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dc.contributor.authorWalker, Robert
dc.contributor.authorSchulz, Mark
dc.contributor.authorArora, Birendra
dc.contributor.authorChung, Eric
dc.contributor.authorJuneja, Prabhjot
dc.contributor.authorVerhaeghe, Stephane
dc.contributor.authorSpelman, Tim
dc.contributor.authorBroadley, Simon
dc.description.abstractIntroduction This study aimed to examine and compare patient persistence of fingolimod to all reimbursed disease modifying therapies (DMTs) for relapsing-remitting multiple sclerosis (RRMS) in Australia. Method The Pharmaceutical Benefits Scheme (PBS) 10% sample supplied by the Department of Human Services was used in this study. Eligible patients must have received a script for a reimbursed DMT for RRMS between September 2011 and February 2016. Patient demographics were summarised using mean and standard deviation or frequency percentage. Persistence was defined as a patient that remained on a DMT with a gap in scripts of no longer than 4 months. Individual patients could be included multiple times if they initiated a new DMT during the study period. Persistence was derived using the Kaplan-Meier method and hazard ratios (HR). Persistence to individual treatments was then compared to the average persistence observed across all treatments; p-values were based on the log-rank test. Results 720 unique patients were eligible for the study, contributing 1827 observations that for analysis (2.5 new initiations/patient). Overall the median persistence (MP) to therapy was 29.6 months with 67.7% of patients remaining on therapy for 12 months. The only DMT with significantly better persistence compared to the overall average was fingolimod (HR 0.65 (95%CI 0.57–0.73; p<0.001). Patients had an MP of 60 months on fingolimod with 79.5% of patients persistent at 12 months. Patients were significantly less persistent to interferon Beta-1a, interferon Beta-1b, glatiramer acetate and dimethyl fumarate (hazard ratios above 1.27 (p values all≤0.001) whilst the remaining DMTs, teriflunomide and natalizumab, showed no significant difference from the average persistence. Conclusion In this analysis of PBS sample data, patients were most persistent to fingolimod treatment amongst all DMTs.en_US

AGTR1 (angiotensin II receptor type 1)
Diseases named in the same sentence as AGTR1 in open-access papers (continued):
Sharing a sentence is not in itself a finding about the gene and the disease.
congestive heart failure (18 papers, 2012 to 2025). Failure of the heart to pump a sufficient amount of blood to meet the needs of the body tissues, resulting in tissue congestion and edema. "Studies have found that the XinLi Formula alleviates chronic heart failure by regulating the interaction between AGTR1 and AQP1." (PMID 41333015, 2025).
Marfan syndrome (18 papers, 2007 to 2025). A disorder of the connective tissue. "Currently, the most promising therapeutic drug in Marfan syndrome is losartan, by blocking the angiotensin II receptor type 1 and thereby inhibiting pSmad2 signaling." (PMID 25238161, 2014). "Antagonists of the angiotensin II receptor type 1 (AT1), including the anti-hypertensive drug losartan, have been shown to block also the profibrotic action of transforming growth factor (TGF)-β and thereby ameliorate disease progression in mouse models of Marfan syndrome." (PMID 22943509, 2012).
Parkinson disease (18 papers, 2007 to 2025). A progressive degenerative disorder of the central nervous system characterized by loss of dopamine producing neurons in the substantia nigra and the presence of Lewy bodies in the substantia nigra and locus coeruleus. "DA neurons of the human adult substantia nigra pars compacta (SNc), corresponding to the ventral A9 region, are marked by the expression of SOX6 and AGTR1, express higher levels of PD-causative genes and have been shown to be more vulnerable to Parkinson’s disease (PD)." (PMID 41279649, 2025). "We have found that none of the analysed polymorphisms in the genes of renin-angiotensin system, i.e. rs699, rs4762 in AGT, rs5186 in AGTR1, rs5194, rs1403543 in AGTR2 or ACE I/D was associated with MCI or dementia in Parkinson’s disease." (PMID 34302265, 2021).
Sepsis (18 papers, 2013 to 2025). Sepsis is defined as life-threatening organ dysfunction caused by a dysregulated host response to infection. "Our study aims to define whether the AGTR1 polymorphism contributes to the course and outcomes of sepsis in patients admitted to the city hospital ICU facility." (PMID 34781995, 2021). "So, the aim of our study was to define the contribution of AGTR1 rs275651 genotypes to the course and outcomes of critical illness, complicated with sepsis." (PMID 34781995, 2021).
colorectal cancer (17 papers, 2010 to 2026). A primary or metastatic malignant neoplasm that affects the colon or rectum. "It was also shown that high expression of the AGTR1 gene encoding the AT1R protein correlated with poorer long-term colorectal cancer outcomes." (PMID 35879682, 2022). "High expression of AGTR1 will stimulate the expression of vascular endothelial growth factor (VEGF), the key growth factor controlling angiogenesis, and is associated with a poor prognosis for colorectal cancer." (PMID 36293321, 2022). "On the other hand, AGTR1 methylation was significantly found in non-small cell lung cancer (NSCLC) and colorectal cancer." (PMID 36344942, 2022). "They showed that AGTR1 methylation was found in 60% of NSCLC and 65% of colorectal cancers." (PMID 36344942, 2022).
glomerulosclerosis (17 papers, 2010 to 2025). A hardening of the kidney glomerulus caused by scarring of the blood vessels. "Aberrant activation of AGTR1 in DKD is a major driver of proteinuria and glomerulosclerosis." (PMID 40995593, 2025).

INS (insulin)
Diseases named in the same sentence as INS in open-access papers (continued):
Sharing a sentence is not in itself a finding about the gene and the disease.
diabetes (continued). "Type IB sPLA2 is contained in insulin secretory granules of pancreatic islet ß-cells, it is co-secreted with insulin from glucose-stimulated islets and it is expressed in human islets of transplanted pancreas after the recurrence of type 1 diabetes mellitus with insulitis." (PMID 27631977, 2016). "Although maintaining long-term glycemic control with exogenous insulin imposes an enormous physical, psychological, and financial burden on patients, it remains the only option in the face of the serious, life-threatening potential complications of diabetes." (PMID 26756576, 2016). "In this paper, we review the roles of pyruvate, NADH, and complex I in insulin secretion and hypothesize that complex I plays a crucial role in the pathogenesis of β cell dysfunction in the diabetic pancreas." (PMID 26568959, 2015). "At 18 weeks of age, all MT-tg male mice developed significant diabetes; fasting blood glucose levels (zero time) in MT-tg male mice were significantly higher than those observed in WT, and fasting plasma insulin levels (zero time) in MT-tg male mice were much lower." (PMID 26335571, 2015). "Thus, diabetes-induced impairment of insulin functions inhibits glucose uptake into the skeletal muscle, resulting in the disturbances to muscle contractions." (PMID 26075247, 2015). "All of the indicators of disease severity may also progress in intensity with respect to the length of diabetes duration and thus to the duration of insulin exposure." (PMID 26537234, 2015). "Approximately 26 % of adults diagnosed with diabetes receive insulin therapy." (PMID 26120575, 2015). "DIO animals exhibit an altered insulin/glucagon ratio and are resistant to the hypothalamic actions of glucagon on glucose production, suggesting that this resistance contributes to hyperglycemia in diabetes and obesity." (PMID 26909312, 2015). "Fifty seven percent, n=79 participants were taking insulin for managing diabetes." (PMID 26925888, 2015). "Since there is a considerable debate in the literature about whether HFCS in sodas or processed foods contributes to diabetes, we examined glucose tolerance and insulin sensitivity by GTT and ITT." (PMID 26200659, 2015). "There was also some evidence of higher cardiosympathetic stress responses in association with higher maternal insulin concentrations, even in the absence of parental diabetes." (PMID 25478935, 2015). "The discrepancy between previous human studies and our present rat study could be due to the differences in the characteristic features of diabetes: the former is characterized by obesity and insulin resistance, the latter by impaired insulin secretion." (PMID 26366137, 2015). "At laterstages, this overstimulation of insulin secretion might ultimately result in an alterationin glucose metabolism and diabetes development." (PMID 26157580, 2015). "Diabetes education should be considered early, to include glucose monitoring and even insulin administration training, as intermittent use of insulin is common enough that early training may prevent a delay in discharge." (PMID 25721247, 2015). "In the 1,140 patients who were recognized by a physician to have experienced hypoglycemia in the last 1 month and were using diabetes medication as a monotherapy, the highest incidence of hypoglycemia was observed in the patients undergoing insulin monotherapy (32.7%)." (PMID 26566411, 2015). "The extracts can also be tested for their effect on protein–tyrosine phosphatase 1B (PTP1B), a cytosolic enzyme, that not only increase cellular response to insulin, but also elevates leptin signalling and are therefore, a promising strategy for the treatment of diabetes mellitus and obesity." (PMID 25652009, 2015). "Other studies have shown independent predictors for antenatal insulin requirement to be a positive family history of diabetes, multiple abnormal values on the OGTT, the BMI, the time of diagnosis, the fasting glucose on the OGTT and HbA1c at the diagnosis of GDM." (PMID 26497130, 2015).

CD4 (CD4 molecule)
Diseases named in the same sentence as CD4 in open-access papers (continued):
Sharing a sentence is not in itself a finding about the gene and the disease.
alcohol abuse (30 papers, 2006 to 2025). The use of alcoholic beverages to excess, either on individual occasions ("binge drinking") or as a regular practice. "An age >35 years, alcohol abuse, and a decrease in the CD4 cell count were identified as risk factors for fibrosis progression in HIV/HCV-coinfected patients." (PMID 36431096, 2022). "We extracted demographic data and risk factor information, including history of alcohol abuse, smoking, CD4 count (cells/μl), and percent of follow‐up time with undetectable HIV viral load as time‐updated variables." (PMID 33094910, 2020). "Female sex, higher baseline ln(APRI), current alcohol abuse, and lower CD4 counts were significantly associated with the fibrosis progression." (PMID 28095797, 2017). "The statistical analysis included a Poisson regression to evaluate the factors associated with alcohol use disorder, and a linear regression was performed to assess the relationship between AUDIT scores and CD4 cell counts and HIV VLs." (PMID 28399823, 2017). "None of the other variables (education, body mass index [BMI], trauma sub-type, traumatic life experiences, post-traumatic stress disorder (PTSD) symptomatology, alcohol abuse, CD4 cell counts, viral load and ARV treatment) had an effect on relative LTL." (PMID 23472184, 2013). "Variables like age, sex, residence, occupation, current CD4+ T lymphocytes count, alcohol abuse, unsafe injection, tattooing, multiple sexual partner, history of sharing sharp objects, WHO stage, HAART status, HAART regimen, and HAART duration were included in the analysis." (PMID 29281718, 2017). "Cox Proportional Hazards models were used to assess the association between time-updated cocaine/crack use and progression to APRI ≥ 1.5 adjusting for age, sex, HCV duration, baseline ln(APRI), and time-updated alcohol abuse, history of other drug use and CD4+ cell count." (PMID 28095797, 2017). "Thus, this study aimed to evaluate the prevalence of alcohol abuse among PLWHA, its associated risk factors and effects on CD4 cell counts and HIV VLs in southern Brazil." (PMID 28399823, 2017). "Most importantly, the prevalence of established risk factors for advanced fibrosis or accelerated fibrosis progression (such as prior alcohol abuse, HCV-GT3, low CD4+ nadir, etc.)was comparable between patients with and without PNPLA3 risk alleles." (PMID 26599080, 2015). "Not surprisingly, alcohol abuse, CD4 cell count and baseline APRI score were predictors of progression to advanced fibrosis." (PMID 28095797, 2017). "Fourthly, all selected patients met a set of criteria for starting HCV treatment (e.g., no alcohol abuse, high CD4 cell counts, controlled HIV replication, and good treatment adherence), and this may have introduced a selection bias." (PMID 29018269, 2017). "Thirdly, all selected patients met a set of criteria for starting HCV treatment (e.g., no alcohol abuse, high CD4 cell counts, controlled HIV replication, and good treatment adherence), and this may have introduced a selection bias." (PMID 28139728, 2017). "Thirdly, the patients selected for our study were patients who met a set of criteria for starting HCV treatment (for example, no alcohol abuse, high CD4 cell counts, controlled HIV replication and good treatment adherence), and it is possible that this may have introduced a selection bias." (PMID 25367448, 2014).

dc.publisherBMJ Publishing Groupen_US
dc.relation.ispartofconferencenameAnnual Scientific Meeting of the Australian-and-New Zealand-Association-of-Neurologists (ANZAN)en_US
dc.relation.ispartofconferencetitleJournal of Neurology Neurosurgery and Psychiatryen_US
dc.relation.ispartoflocationDarwin, Australiaen_US
dc.subject.fieldofresearchMedical and Health Sciencesen_US
dc.subject.fieldofresearchPsychology and Cognitive Sciencesen_US
dc.subject.keywordsScience & Technologyen_US
dc.subject.keywordsLife Sciences & Biomedicineen_US
dc.subject.keywordsClinical Neurologyen_US
dc.titleReal world evidence (RWE) on long-term persistence of fingolimod in relapsing-remitting multiple sclerosis (RRMS) in australiaen_US
dc.typeConference outputen_US
dc.type.descriptionE3 - Conferences (Extract Paper)en_US
dcterms.bibliographicCitationWalker, R; Schulz, M; Arora, B; Chung, E; Juneja, P; Verhaeghe, S; Spelman, T; Broadley, S, Real world evidence (RWE) on long-term persistence of fingolimod in relapsing-remitting multiple sclerosis (RRMS) in australia, Journal of Neurology Neurosurgery and Psychiatry, 2018, 89 (6), pp. E23-E24en_US
gro.hasfulltextNo Full Text
gro.griffith.authorBroadley, Simon

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